DULUTH — With an eye toward future pandemics, Essentia Health is leading a nationwide effort to increase bed capacity in intensive care units.
The Duluth-based health care system is seeking $1 billion in federal funding to support the creation of the "ICU Readiness Fund," which would bring 2,500 ICU beds to hospitals in 10 regions across the nation. The beds would address a present need for greater ICU capacity, as well as needs that arise from future pandemics.
Around $101 million of the program's funding would ideally be directed to Essentia for creation of approximately 250 beds as part of its Vision Northland project.
The $800 million Vision Northland project entails constructing a new hospital tower, larger surgical suits and clinic space in downtown Duluth. The new beds would bring the hospital's total ICU-capable beds, which can pivot from serving noncritical patients to ICU patients, from the planned 64 beds to 288.
The remaining beds would be in hospitals in nine other regions, with priority given to hospitals working on construction projects — a cost-efficient way to increase bed capacity, said Dr. Jon Pryor, vice president of Essentia's east market.
"We are not doing this for Essentia. This is of zero benefit to us. We lose money on COVID patients," he said. "We're pushing it because we need this. We are woefully prepared for this pandemic, and we will be woefully prepared for the next one."
There's no other way to fund the construction of ICU beds, Pryor said.
"We don't have an extra hundred million. I don't think anybody probably does, especially now with COVID," he said.
The ICU Readiness Fund will likely require hospitals to apply through the U.S. Department of Health and Human Services, said Andrew Askew, vice president of public policy at Essentia.
Essentia is lobbying for selection as it's in the midst of the nation's second-largest health care construction project and has close ties to rural areas. The health system has locations in Minnesota, North Dakota and Wisconsin.
A recent study from the Health Affairs journal found that nearly half of the lowest-income communities had no ICU beds in their communities, while only around 3% of the highest-income communities had no ICU beds. These income disparities were more pronounced in rural areas compared to urban communities.
The program has captured bipartisan support, with numerous local lawmakers authoring a letter in support to Congress, Askew said.
"This is our opportunity to make an investment in a strategic stockpile of ICU readiness in less time and with less money than almost anywhere else in the USA because the hospital is currently under construction," the April 2020 letter to Congress said.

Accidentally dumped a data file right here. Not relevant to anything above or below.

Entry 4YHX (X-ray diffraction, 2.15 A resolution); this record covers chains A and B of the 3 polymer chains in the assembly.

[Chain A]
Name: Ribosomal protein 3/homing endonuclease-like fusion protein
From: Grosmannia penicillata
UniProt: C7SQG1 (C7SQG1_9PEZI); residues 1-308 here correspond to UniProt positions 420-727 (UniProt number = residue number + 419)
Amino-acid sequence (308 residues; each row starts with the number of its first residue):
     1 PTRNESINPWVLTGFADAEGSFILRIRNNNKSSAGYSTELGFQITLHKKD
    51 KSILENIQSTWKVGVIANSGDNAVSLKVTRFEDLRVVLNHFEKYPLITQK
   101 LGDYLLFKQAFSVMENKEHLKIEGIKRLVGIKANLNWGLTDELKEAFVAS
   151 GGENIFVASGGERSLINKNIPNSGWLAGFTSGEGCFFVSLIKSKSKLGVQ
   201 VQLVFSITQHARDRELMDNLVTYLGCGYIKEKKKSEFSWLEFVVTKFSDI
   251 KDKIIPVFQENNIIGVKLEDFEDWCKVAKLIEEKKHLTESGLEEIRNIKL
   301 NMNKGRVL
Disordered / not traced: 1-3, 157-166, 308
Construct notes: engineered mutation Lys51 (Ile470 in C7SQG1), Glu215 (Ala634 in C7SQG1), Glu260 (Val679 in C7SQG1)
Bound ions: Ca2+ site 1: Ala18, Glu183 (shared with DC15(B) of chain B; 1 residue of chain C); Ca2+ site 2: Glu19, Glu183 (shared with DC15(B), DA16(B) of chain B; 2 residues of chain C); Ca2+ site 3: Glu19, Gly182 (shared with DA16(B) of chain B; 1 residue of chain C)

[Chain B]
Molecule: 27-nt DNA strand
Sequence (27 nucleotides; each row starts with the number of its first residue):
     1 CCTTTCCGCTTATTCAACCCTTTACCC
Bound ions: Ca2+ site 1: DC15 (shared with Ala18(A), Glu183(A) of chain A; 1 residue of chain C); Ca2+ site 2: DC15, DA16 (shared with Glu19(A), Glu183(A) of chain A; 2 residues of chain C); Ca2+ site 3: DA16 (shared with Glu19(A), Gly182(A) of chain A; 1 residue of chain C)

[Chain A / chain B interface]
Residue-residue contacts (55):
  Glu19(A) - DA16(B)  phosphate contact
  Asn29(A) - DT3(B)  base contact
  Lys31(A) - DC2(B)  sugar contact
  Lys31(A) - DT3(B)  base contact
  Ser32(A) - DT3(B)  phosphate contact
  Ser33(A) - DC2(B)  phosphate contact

Authors include Senate Majority Leader Paul Gazelka, Senate Minority Leader Susan Kent, Speaker of the House Melissa Hortman, House Minority Leader Kurt Daudt and numerous other state lawmakers.
Essentia has also seen interest from Senate and House members, including U.S. Rep. Pete Stauber and U.S. Sens. Amy Klobuchar and Tina Smith, and has the support of the Duluth Building and Construction Trades Council, Askew said.
The health care system is in conversations with other hospitals about signing on, but no other system has officially pledged support. Pryor said hospitals are managing a lot at the moment with COVID-19.
"In all of our discussions with staff and the state and federal level, we've never heard anyone say 'no' or 'this is a bad idea,'" Pryor said.
The need for ICU beds was a primary concern during the first few weeks of the pandemic. Local health departments and health providers began identifying and turning large venues into ICU overflow areas, Pryor said.
Essentia leaders say they recognized this need existed nationwide — and wanted to avoid future outbreaks like those that occurred in New York City — so they decided to elevate their program to the national level.
The program may be similar to the Regional Treatment Network for Ebola and Other Special Pathogens program, which funds nine health systems that become hubs for treating patients who have highly infectious diseases. Or, the program could be funded through the Regional Disaster Health Response System that works to establish a more coherent disaster response system.
"We think that we're one of the best health systems in rural America, so we already have a national presence," Pryor said. "We try to influence health care beyond our communities."
They're expecting to see funding for the program included in future federal coronavirus packages, but will most likely see movement after the election, Askew said.
They hope to secure funding by August of next year, at which point the construction will be too far along to include additional ICU beds.